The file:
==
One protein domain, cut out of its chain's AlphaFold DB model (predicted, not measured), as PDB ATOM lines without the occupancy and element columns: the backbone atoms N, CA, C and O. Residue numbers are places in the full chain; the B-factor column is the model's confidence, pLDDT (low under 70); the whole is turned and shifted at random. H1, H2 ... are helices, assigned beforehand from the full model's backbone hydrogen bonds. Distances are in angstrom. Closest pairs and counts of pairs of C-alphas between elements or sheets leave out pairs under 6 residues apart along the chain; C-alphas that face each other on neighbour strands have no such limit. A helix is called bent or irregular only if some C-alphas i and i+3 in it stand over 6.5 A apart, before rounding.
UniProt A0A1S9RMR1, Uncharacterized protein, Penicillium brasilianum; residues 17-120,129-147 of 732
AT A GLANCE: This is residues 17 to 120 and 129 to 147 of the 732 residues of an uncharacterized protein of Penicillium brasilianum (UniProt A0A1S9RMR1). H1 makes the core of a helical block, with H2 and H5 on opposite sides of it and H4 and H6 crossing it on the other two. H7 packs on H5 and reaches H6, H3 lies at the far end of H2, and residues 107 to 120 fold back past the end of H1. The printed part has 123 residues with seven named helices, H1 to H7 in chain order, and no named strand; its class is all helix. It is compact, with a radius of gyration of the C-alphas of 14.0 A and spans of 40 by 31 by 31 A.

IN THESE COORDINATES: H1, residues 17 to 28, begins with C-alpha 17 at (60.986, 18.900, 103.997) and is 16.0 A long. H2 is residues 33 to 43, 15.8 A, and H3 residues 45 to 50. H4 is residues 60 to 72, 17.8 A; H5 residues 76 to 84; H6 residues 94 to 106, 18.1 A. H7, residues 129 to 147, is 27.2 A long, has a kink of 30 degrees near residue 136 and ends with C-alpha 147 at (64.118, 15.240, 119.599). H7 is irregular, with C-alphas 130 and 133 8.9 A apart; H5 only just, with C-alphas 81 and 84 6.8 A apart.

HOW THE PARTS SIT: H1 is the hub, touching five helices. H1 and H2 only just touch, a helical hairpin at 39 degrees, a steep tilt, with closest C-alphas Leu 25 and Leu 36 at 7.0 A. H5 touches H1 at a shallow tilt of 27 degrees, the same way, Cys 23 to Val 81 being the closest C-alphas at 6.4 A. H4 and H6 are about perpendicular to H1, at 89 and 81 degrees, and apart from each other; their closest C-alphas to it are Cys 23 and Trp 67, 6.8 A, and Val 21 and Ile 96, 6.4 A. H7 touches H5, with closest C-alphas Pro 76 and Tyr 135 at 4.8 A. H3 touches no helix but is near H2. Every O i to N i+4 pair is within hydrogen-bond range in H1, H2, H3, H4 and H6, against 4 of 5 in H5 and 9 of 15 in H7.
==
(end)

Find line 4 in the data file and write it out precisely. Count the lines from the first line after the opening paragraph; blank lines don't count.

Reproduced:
HOW THE PARTS SIT: H1 is the hub, touching five helices. H1 and H2 only just touch, a helical hairpin at 39 degrees, a steep tilt, with closest C-alphas Leu 25 and Leu 36 at 7.0 A. H5 touches H1 at a shallow tilt of 27 degrees, the same way, Cys 23 to Val 81 being the closest C-alphas at 6.4 A. H4 and H6 are about perpendicular to H1, at 89 and 81 degrees, and apart from each other; their closest C-alphas to it are Cys 23 and Trp 67, 6.8 A, and Val 21 and Ile 96, 6.4 A. H7 touches H5, with closest C-alphas Pro 76 and Tyr 135 at 4.8 A. H3 touches no helix but is near H2. Every O i to N i+4 pair is within hydrogen-bond range in H1, H2, H3, H4 and H6, against 4 of 5 in H5 and 9 of 15 in H7.